Reporter: Courtney Williams
When Todd Loik took his own life on Sept. 8, he was only 15 years old.
The Saskatchewan teen had been bullied his whole life, but was told to ignore it. Don’t worry about it. Close your eyes, go to sleep, and dream of a world free of disgusting intolerance and unanswerable questions like “why was nobody paying attention?”
Loik’s mother Kim is searching for justice in the form of federal anti-bullying legislation and criminal charges against her son’s tormentors. She talks of his past, of Facebook and cell phones being used as tools to hurt her son from behind the safety of a computer screen.
It’s a heart-wrenching and regrettable story, but sadly, it’s one we’ve all heard before. The names and faces have changed, but the avoidable emptiness another senseless loss of life leaves in the world remains the same.
Anti–bullying campaigns all over the world fight to bring this very serious, all–too-common issue into the minds eye of elementary and high school students with the same common message: Bullying is wrong.
Of course it’s wrong.
It’s not uncommon knowledge that it’s unacceptable to treat people badly due solely to their differences from us. And yet, every year, the campaigns continue.
And while the majority of these campaigns sport sub-par rhymes and bandwagon-type fads, (wear pink and maybe Jimmy won’t get beat up in the bathroom again!) their message is a crucial one – the pattern can’t continue.
Bullying – related suicide rates among 10 to 14 year olds have grown more than 50 per cent over the last 30 years, according to the American Association of Suicidology.
The disconcerting statistics are only getting more alarming as time goes on, and more desperate attempts to stop the tragic increase in avertable death crawl up out of the dust disguising themselves as campaigns.
So the experts start young. We feed the message into the heads of our children, continuing through their teenage years. From the first day of kindergarten to our high school graduation, the message follows us around like a guilt-ridden ex-boyfriend who realized his mistakes when it was already too late.
But what happens when those children get to college – the new beginning that is post-secondary education, residence cafeterias, over-priced textbooks and an entirely fresh start?
Does the need to judge those around us suddenly get overpowered by our astonishingly sudden sense of maturity and world knowledge?
It’s said that today’s college and university students have higher depression, anxiety and suicide rates than ever before. China recently made the news after parents became outraged at the Dongguan University of Technology’s ballsy move to ask students to sign anti-suicide waivers upon their arrival at the school. Heaven forbid the school be responsible for something that was clearly not their fault, probably a pre-existing issue, not related to their studies or the intense pressure placed on them by modern day society and the college of their choice… no sir! Did someone say legal action? Don’t worry, we have waivers!
It’s a tough lesson to learn, but it’s a fact that can’t be overlooked: College doesn’t mean everyone around you has magically grown up and learned the error of their ways – it just means that fewer people are talking about it.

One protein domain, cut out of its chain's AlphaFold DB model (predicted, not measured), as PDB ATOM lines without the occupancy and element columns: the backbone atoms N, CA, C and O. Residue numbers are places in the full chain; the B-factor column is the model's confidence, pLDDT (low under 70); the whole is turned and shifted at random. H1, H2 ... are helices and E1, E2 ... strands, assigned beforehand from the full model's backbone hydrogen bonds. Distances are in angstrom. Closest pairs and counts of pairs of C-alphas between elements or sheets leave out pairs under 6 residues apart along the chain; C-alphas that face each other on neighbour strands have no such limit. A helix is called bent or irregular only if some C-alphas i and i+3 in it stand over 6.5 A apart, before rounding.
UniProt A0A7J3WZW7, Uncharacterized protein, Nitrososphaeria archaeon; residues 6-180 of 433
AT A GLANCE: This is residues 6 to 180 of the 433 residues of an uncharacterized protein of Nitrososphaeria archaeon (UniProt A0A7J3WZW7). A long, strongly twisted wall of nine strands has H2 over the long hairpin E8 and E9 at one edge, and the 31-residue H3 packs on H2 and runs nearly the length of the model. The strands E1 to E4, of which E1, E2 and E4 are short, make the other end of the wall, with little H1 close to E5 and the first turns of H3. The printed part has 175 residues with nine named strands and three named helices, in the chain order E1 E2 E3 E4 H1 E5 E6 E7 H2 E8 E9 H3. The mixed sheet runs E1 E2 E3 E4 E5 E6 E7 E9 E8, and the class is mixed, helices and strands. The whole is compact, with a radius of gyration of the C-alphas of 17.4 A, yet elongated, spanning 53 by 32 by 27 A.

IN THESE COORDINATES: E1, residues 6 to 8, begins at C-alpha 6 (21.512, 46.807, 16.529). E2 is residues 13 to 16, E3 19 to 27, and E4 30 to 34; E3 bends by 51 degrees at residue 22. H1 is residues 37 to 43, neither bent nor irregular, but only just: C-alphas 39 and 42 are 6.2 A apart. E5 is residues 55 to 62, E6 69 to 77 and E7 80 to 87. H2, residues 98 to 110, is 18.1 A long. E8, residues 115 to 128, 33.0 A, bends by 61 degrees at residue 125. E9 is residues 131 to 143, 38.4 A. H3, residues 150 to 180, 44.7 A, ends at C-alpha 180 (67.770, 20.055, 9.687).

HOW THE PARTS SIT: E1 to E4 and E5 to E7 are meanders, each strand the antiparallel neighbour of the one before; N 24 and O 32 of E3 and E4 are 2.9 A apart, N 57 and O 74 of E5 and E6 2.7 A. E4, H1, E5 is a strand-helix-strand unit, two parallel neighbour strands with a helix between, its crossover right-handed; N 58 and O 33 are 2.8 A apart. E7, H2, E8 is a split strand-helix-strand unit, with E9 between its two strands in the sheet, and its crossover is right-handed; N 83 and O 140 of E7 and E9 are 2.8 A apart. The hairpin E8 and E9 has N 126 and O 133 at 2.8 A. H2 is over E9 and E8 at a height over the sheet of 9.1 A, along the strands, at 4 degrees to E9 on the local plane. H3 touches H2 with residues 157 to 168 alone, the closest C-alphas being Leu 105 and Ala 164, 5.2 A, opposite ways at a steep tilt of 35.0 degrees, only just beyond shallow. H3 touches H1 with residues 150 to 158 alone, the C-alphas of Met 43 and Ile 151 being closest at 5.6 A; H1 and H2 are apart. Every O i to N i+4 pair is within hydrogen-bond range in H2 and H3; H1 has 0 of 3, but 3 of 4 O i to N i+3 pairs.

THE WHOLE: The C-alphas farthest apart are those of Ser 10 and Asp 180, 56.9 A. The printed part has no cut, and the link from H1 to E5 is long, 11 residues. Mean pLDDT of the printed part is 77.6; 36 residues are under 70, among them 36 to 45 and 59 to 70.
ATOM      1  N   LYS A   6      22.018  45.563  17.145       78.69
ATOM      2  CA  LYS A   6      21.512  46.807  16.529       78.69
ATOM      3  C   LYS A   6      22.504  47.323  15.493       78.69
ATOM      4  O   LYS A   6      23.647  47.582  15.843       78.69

Yet, looking around DC/UOIT’s north campus, the strangely familiar anti-bullying slogans are not plastered all over the walls. There are no hastily – stapled posters on campus message boards or campus radio ads reminding people that “Bullying is Cruel, So Don’t Act Like A Fool!”
It would be easy to say that once people hit a certain age, the urge to discriminate, hurt or slander one another becomes muted or disappears altogether. It’s hard enough instilling the message into the minds of our children – think of how much extra work it would be to continue that through all walks of life? It would be easy to assume that by the time we hit adulthood, we know better. It would be easy to say that students of our age know the difference between right and wrong.
It would be easy, and it would be wrong.
Maybe a new campaign isn’t what post-secondary institutions need. Another painful slogan or overly addictive jingle won’t change the fact that bullying doesn’t stay in high school along with cracking voices and awkward pick-up attempts. But something needs to be done. Students need to realize that everyone is going through their own struggles and we’re so much more alike than we could ever imagine. The message needs to continue to ring out, loud and clear, like a super bowl announcer in the final five seconds of the last quarter of the game we’ve all been waiting for –
Humanity vs. Ignorance.
Which team will win?
Regardless of the outcome, we’re all players in this game. Whether we like it or not. How we conduct ourselves now becomes the foundation for the people we will be for the rest of our lives.
So what team are you on?
Speak up. Smile at a stranger in the hallway. Talk to the girl who sits in the back row by herself every lecture. Add a new person to your group of friends in your labs or invite the quiet kid no one knows to your study group next week. It’s just as important now as it was five years ago – and it could be just as life-changing.